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These hat hooks with the long horn bull are popular amongst station people. (Ranchers in the U.S.) The bull looks over the brim of the hat.

Started with 10mm square bar. The hook has a good curl on the end to avoid sharp points -  Mr Cattlemen wouldn't like holes in his town akubra. ;)

 

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You do such nice long horns Aus. A living example of what practice will earn you. 

I'd call those coat hooks, a hat hook would have a wide curved fish tail finial on the hook to support a wider section of the band. 

I need a couple hat hooks Maybe I'll take a shot at a moose head. Oh great I just had a wonky visual, moose head on top fish tail finial on the bottom. Would that be a Mermoose? Gonna have to come up with a different twist or texture on the body though.  Hmmmm, maybe I won't work on that belt grinder today, a little forge time would be a nice change.

Frosty The Lucky.

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14 hours ago, Frosty said:

You do such nice long horns Aus. A living example of what practice will earn you. 

I'd call those coat hooks, a hat hook would have a wide curved fish tail finial on the hook to support a wider section of the band. 

I need a couple hat hooks Maybe I'll take a shot at a moose head. Oh great I just had a wonky visual, moose head on top fish tail finial on the bottom. Would that be a Mermoose? Gonna have to come up with a different twist or texture on the body though.  Hmmmm, maybe I won't work on that belt grinder today, a little forge time would be a nice change.

Frosty The Lucky.

Yes, I think the next ones will have the wider finial. I hope you do have a go at a moose head Frosty. How about we set ourselves a challenge? You do a moose head and I'll have a go at a kangaroo head!

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I don't know about a challenge, I'd be a tyro making critter heads but what the hey, I'll give MerMoose hat hook a go. 

Looks like John in Oly accepted the challenge with a moose tongue entry. 

Frosty The Lucky.

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11 hours ago, WayneCoeArtistBlacksmith said:

Ausfire, I didn't know that you had Texas Longhorn steers down under.

We sure do. Like Marc said, they are not common, but this Texas Longhorn place is just a four hour drive south of me at Charters Towers. Very popular with tourists:

http://www.texaslonghorn.com.au/

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  • 1 month later...

ausfire

I am a big fan of your work. I am very new at this, so I have not acquired the skills for it. I WILL learn how and I have often wondered about making goat horns instead of ram horns. Also, I wonder if you could do a beard on a goat or ram or whatever critter you choose that has one? Looking at your Longhorns and your moose lets me know it is possible to do whatever your imagination can think of. Thank you for the inspiration. On a side note, I guess you take it for granted when you see something a lot. I am in Texas in the country and you can't drive very far without seeing longhorn cattle. In fact, the pasture behind ours has a mixed herd and there are three or four Longhorns that I see everyday. Beautiful creatures. If you want to see another breed of cattle with big horns, look up images of a Watusi. I don't know how they even hold their heads up! There are couple that live right down the road from us.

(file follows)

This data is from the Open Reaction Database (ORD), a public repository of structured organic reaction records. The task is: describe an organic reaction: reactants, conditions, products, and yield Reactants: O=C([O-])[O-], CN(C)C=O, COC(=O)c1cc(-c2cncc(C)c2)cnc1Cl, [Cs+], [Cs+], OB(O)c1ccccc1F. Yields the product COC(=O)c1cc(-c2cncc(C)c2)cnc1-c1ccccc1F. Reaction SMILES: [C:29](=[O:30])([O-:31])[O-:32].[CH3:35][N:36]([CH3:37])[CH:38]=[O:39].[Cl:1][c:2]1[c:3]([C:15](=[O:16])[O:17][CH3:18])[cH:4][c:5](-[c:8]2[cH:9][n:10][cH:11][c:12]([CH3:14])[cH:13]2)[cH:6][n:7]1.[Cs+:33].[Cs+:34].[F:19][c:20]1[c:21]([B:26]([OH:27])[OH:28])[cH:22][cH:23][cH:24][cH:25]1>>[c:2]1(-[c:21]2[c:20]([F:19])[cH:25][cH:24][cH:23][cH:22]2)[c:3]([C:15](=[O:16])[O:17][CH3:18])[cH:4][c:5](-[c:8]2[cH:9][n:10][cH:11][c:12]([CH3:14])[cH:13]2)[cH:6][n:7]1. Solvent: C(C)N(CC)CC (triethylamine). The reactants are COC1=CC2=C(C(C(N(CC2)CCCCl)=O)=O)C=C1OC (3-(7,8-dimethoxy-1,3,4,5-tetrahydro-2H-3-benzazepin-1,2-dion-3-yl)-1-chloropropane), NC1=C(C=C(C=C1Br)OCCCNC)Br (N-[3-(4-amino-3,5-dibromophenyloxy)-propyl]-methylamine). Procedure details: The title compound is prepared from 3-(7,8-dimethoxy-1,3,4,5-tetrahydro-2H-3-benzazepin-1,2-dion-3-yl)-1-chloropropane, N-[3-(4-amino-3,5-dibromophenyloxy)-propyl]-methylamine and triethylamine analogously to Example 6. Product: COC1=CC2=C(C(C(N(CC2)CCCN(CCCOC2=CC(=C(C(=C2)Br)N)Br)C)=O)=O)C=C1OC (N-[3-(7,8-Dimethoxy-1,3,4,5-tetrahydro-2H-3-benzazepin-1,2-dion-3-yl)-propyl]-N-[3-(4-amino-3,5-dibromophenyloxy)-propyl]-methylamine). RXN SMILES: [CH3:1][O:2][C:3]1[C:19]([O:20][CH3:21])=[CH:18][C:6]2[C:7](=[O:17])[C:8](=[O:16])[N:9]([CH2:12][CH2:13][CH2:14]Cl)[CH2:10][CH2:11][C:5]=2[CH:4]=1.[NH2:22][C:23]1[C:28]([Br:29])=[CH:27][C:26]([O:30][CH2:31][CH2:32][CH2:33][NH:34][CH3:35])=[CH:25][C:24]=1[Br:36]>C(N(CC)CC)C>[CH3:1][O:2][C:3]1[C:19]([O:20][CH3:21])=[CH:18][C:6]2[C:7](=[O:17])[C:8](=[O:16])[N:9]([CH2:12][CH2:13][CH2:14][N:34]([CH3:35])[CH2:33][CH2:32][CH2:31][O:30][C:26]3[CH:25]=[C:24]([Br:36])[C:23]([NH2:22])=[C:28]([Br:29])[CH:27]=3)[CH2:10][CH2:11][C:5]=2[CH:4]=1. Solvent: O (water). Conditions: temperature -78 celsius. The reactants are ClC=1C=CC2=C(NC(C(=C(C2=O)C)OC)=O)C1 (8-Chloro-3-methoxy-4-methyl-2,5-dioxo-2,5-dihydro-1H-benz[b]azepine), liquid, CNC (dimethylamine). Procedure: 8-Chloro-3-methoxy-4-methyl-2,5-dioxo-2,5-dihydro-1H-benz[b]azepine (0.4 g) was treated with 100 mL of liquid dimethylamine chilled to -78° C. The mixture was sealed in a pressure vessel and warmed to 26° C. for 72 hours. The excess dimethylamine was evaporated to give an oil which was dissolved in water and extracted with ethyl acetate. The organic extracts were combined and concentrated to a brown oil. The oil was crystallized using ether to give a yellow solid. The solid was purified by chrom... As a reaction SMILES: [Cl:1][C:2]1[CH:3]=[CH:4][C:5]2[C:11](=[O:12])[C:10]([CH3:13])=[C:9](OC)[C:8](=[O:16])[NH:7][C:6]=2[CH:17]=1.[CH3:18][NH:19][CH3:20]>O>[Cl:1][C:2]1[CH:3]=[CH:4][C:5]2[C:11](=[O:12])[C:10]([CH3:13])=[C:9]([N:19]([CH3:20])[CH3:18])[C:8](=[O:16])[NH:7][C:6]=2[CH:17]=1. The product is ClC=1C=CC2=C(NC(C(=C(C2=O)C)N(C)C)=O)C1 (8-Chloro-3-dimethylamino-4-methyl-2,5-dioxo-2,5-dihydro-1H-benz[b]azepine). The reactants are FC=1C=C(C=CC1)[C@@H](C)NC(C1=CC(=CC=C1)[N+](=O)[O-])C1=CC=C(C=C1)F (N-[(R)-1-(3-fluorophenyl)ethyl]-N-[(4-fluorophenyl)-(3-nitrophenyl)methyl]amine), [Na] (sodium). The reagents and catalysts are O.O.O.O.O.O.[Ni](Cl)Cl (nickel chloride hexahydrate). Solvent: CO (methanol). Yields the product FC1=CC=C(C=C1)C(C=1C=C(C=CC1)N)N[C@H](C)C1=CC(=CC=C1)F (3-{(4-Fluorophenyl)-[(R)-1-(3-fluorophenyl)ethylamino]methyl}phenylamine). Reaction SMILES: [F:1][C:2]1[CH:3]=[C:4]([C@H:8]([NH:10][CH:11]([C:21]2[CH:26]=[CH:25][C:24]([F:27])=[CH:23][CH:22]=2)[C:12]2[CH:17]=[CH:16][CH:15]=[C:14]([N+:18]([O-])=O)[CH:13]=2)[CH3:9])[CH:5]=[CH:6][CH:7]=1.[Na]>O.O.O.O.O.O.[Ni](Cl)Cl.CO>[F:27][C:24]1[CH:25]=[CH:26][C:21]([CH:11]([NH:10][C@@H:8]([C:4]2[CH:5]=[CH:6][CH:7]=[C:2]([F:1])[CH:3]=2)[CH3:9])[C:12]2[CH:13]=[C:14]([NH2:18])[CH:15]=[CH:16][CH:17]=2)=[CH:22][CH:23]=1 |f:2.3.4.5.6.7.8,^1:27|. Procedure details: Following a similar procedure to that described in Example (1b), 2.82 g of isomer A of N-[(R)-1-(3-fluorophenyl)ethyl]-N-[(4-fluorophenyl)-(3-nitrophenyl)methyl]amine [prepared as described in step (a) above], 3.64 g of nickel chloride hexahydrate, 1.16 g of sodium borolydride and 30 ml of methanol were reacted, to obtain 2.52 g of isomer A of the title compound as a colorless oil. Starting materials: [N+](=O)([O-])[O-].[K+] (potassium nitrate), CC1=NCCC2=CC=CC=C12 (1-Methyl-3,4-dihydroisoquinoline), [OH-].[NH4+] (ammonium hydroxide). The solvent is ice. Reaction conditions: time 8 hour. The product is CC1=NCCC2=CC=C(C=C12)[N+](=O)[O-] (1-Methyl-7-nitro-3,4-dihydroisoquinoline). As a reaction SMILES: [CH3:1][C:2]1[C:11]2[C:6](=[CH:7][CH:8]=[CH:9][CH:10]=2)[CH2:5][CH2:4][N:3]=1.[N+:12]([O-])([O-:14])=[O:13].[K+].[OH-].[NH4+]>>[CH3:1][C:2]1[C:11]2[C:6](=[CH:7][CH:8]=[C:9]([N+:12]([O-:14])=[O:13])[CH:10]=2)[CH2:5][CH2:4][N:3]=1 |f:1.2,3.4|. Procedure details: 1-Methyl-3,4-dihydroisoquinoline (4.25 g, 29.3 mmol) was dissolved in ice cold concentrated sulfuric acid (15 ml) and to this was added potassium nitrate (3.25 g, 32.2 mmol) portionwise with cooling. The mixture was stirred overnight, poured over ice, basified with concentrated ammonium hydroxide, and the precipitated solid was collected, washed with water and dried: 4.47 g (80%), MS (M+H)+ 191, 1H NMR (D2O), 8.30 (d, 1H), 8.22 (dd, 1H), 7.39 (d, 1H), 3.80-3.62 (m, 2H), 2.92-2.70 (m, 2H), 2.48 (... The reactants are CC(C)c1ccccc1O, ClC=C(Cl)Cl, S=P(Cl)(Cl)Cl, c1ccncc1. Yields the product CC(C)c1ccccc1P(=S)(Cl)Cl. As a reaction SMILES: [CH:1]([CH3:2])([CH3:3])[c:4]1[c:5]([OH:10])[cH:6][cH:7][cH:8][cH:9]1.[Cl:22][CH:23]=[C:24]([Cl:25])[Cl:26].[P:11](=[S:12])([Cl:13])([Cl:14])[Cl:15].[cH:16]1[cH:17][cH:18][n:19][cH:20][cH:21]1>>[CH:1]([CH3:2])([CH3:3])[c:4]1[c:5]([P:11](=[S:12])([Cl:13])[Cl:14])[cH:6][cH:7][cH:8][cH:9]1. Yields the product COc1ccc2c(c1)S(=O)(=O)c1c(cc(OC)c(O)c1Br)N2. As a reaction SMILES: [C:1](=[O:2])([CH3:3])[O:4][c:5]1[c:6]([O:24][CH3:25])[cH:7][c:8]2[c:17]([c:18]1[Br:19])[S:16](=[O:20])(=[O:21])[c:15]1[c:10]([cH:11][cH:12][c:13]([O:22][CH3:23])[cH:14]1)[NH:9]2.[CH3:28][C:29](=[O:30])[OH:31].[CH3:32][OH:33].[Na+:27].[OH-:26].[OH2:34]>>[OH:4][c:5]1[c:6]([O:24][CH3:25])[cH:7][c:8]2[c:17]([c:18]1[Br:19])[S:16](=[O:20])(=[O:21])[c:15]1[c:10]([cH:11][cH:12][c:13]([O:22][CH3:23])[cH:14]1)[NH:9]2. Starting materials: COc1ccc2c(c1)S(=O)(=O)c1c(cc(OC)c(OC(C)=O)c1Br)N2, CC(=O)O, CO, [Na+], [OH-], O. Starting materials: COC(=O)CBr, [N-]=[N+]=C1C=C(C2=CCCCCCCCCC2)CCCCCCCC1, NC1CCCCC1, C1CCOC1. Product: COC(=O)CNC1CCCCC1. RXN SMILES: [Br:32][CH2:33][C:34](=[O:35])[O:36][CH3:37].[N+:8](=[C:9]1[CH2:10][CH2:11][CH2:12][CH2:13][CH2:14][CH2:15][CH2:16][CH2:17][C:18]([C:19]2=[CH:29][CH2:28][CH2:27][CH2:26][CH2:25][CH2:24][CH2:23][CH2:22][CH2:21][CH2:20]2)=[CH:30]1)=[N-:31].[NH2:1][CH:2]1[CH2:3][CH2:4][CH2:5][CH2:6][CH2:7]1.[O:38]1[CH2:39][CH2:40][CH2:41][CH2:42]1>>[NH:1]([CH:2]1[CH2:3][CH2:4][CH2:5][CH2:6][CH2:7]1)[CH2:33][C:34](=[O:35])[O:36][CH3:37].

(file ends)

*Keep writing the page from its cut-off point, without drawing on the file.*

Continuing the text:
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Hi CrazyGoatLady. Thank you for your kind comments. I do like forging animal heads and they make interesting demo pieces. The ram heads make really good bottle openers, as they fit in the hand nicely. Long horn bulls are good for lifting for obvious reasons.

Perhaps you could post a picture of a goat with horns as you would like to forge them, and I will happily have a try. I did make a beard on a ram once, as in the picture below, but it was a bit trickier than I thought and didn't work out too well. I think it gave him the look of a lion.

When doing ram heads I often think they look very much like African antelopes when the horns are pinned back before curling them forward. Antelopes, gazelles, etc would be pretty easy to do I think. I'm working on an idea to forge a better moose head at present. Water buffalo are popular with our Northern Territory tourists. One day I will attempt an elephant head ... now that would be a challenge.

I hope you have success in acquiring the skills. Keep your early tries to look back on and practise, practise, practise!!

 

 

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Thank you for your response! An elephant head would be spectacular. I can only hope to attain a small portion of your talent. I am posting some pictures of my buck. If you need better ones, I can get more. I don't have any help at the moment to hold his head! Older bucks will have longer, curvier ones but hopefully this will give you a good idea.

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Alan Kress makes an elephant head using angle iron.  There is a video on YouTube where a member here forged an elephant head on the head of a RR spike.  I have forged a long horn steer on the head of a RR spike (Steak Knife) and won the best RR spike knife at the Batson Blade Symposium, the next year I won with an eagle which I called "The American Eagle, and the next year with folder with a Damascus blade and the head forged into a leaf.  I have also done dogs, a Mule head (Jack Knife), a Dragon head, etc.  I have plans to do a Moose and Elephant.

Wayne

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WayneCoe

I went to your website. Beautiful work, sir. I am just starting out and I can only hope to be anywhere near the level of so many folks on this forum. We don't have anyone in this area to learn from. Most of what we(my husband and I) have learned has come from pouring through the massive information from talented folks like yourself. We have been working on the basics like fire management ( charcoal forge) and hammer control.

I am trying to refrain from asking questions but I do have one if y'all don't mind? What would be the best steel to try to start out on when I feel ready to try animal heads? I am sure there are things I need to learn in between. I know you need to learn to crawl before you walk. Even with all the head knowledge I have gained here, it is still hard to know what steps to take next. Any help would be greatly appreciated and thank you for your time.